Today Hearing on Trans Cultural District

Call to Action:

Today at 12PM, there is a hearing happening at the Historic Preservation Commission at City Hall in Room 400 regarding the Cultural District Legislation introduced by Supervisor Hillary Ronen.

This legislation will be a great tool to prevent the displacement of our communities. Through a multi-pronged process that is community based we will be empowered to tackle issues of employment, encourages entrepreneurship, preserves the history of our communities, encourages the continued creation of art and culture.

We have high hopes to address the lack of affordable housing.

The hearing is from 12-12:30PM and we could really use community voices to make sure the legislation passes as written!

Please feel free to message Honey Mahogany if you can attend and Honey can give you talking points!

Tag friends you think they would be interested.

We hope to see you at noon!

National Black HIV/AIDS Awareness Day

Growing up in San Francisco, HIV/AIDS made a lasting impact on my life as a gay black man. I grew up in an era long before PrEP (Pre-Exposure Prophylaxis, an effective treatment-as-prevention option for men who have sex with men.). I grew up in the era of Pedro Zamora and movies like Philadelphia. This era was horrifying and left me with many doubts my life expectancy as a gay black man. As a closeted 14-year-old, my view of being a gay man in San Francisco was colored with visions of death and illness. An entire generation of gay men in major cities like San Francisco and New York were dead or dying.

The United States government and our political leadership at the time did nothing to even acknowledge, let alone address, the epidemic. Officials initially coined the disease “Gay Related Immune Disease” or GRID, and the world left us to die. I grew up assuming my life would end like that of the generation that came before me — outcast and without support.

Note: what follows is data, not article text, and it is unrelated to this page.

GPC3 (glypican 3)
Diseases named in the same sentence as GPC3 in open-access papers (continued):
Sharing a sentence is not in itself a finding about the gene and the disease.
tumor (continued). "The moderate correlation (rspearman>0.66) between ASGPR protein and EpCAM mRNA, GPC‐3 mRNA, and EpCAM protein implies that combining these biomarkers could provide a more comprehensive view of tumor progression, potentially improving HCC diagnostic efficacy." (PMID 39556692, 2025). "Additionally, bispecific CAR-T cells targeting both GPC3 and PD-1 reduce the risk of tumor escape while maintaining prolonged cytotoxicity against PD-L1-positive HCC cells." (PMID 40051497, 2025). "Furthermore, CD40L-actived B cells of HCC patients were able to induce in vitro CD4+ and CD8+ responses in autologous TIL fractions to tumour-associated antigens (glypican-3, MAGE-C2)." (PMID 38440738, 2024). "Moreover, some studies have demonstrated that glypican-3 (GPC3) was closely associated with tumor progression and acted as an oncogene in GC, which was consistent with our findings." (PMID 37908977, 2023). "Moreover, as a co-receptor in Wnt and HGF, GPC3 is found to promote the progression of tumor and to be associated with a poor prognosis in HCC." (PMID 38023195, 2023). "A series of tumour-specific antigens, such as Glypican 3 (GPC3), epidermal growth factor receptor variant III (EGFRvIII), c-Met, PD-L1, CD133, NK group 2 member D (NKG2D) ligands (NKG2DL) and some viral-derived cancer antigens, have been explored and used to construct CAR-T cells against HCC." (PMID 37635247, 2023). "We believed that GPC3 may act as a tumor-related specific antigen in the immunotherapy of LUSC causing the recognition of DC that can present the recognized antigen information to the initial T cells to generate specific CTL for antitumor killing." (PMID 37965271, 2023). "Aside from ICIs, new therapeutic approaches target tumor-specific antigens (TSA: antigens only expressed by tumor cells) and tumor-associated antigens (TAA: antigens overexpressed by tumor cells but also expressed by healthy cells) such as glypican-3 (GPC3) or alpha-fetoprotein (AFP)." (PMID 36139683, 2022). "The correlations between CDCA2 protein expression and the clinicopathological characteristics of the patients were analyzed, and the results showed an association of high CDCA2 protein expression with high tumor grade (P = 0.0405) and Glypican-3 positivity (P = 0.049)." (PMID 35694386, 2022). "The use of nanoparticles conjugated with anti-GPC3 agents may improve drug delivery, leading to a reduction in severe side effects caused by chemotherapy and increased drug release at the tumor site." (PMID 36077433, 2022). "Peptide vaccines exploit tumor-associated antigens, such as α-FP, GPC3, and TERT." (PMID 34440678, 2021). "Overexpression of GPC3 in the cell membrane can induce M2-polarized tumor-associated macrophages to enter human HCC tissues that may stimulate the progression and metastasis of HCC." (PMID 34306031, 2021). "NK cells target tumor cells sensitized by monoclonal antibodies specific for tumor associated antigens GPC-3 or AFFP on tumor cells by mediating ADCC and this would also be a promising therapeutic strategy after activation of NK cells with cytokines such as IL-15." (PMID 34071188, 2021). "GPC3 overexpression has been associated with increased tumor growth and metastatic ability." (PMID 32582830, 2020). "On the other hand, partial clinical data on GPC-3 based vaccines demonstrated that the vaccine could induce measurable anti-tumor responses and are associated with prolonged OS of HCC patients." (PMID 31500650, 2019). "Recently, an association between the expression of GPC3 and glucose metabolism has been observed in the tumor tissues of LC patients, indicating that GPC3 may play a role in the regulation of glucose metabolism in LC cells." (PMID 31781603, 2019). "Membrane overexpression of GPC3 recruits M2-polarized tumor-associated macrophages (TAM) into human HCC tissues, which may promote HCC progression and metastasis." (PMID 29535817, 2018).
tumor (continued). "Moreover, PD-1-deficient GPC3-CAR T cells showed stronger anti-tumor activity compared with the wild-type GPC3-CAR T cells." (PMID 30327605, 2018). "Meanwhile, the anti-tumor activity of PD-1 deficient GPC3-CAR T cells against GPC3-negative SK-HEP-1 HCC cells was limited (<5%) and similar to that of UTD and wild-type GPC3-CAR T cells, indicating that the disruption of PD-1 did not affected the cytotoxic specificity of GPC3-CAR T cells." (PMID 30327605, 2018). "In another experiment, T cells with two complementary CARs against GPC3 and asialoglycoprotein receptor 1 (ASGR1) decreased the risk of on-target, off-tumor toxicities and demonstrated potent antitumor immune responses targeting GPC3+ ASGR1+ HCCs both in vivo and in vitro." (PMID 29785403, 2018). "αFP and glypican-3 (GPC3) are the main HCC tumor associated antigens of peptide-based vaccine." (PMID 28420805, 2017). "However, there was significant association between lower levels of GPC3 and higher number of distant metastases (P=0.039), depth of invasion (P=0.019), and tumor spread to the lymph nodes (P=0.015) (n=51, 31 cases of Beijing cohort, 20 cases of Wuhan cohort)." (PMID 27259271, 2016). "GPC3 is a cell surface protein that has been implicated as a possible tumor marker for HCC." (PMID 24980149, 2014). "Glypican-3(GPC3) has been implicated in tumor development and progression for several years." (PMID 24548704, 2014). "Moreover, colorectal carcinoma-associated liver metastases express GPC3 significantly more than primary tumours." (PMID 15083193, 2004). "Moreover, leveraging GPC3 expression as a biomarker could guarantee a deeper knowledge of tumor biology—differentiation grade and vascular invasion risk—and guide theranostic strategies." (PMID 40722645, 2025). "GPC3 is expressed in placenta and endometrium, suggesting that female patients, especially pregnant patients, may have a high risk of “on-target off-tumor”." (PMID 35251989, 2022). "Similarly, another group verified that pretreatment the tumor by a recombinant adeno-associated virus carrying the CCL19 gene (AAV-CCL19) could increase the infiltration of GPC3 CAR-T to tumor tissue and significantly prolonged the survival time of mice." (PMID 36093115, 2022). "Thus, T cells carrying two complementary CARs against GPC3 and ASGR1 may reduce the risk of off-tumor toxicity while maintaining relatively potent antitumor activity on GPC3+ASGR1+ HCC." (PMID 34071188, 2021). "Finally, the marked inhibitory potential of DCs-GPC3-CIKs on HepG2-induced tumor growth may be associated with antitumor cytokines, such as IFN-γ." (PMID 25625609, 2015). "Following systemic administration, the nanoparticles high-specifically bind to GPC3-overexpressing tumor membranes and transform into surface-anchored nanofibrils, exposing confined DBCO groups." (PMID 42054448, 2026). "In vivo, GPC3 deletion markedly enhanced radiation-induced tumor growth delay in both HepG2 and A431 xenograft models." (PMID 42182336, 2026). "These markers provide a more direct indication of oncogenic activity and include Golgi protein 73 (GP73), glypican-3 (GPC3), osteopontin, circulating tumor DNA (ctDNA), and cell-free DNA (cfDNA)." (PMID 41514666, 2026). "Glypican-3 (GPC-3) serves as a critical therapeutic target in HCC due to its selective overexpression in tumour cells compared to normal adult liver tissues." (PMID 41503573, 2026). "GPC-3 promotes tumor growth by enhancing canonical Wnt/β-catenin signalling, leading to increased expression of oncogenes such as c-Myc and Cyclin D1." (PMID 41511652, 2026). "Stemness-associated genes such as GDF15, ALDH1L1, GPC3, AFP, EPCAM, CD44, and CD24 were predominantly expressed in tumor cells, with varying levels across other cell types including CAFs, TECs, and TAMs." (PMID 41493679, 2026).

As I grew up, I attended my first San Francisco Pride after being kicked out of the family house. I saw what our community was really like: resilient and strong despite overwhelming oppression, which gave rise to generations of LGBT activists and allies. As it became apparent that activism runs deep in my blood, my first efforts were to fight the spread of HIV by educating and organizing the African-American community so that they know that someone who looked like them cared.

Over the last many years, I became an African-American face in the fight against HIV/AIDS because there were no such examples in my youth. I stand in support of my brothers and sisters because HIV/AIDS is still a major issue in communities of color (African American and Latino) which have HIV acquisition and transmission rates that higher than other ethnic communities. I work actively to educate and bring resources into our communities to do my part to end this disease.

I am proud of nearly a decade of service in various capacities through San Francisco AIDS Foundation as a veteran AIDS/LifeCycle rider, Seismic Challenge rider, Surf City AIDS Ride rider and spokesperson with the Center for Disease Control though their program Testing Makes Us Stronger. I am happy to promote the work of Bridge HIV, Strut, Magnet, and many other local organizations that support our community in preventing the spread of and treating this disease. I look forward to the day when we have a cure, when none of us live in fear or stigma, and when none of us lack access to resources such as PrEP.